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Meet Darius Lux

Today we’d like to introduce you to Darius Lux.

Darius, let’s start with your story. We’d love to hear how you got started and how the journey has been so far.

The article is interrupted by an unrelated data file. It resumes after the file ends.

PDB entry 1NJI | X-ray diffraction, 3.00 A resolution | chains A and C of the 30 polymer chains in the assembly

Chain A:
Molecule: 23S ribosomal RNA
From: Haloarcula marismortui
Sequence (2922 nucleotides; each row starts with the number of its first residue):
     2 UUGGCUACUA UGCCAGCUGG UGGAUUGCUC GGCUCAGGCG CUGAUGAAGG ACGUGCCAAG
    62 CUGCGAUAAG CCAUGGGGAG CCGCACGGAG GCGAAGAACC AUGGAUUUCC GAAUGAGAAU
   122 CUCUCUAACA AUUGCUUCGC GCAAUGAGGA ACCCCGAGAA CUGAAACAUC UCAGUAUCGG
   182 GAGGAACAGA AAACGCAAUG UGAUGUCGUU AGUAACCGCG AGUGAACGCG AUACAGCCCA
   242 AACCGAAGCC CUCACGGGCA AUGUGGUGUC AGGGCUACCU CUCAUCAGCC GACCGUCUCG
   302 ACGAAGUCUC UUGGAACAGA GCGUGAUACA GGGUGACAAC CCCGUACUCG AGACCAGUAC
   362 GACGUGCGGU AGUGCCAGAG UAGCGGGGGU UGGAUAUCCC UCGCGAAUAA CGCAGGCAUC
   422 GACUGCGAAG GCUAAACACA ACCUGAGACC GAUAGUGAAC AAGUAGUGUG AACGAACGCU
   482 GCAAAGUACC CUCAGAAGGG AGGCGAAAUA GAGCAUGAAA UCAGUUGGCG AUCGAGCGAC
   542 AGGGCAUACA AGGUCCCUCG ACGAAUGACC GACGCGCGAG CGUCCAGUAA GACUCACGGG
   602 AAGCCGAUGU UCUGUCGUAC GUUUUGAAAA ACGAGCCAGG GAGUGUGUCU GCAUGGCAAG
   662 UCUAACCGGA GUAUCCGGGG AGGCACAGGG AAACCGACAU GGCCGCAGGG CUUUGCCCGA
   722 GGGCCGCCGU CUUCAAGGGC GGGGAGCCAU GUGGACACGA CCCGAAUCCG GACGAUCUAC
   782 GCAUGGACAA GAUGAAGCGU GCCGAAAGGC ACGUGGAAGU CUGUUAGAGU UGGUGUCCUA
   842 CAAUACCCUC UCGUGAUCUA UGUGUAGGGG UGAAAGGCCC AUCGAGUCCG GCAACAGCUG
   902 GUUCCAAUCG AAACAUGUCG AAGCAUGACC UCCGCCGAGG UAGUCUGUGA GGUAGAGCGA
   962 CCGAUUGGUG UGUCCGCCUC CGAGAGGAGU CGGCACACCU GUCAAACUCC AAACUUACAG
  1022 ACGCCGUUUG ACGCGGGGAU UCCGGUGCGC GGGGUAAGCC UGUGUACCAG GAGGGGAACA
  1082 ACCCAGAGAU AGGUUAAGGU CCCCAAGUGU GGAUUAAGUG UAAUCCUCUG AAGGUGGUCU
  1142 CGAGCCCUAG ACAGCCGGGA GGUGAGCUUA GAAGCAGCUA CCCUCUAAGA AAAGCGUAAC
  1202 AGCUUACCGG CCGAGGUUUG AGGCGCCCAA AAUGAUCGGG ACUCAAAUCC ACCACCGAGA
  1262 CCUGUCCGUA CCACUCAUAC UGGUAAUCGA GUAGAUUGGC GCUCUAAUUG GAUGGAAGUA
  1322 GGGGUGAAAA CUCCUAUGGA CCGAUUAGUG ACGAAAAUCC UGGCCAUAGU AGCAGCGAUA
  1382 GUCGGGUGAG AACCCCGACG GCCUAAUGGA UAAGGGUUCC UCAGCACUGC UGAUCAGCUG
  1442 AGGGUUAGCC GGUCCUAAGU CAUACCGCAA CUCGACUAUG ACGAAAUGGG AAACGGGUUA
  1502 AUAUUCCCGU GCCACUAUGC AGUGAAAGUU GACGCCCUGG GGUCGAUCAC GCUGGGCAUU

I am a musician originally from London. I moved to NYC for school and quickly got involved with the music industry in Manhattan as a writer for Warner-Chappell and producer for Sony. These initial years were useful in understanding how the business worked and how to make records. After a few years of this work, I grew tired of the politics and creative constraint of labels. I decided to continue my life path as a musical artist, independently and in control of my creativity. After a year’s sabbatical, traveling around the world with a back-pack, I arrived renewed and refreshed in Hawai’i, where I recorded my 1st solo album, “Arise.” As beautiful as Hawai’i is, it proved to be too remote for my ambitions. So I headed next to Los Angeles, where I quickly put a live band together and began playing live shows, promoting “Arise” and recording my follow-up EP, “Time Is Now.” As challenging as a city like LA is, it is also crammed full of resources and fellow creatives and I am still appreciative of the film-makers who came to my assistance in making award-winning videos such as “Way That It Goes” from “Time Is Now”, a video that captures the allure and paradox of a city like LA. During this time the music business has been changing dramatically, a lot of people I knew from the early days in NYC had quit or gone into different industries and I struggled with my 3rd record “We The Living” in terms of promoting and monetizing it as true and tested music industry techniques became obsolete and CD sales and downloads dwindled. I was forced to literally “take the show on the road” and my wife and I toured the West Coast for almost two years in an RV playing at every bar, club and venue that would have me. The touring led us to the sleepy and pretty town of Sedona in Arizona, where I, once again, quickly assembled a band and rose to local fame with my live music performances.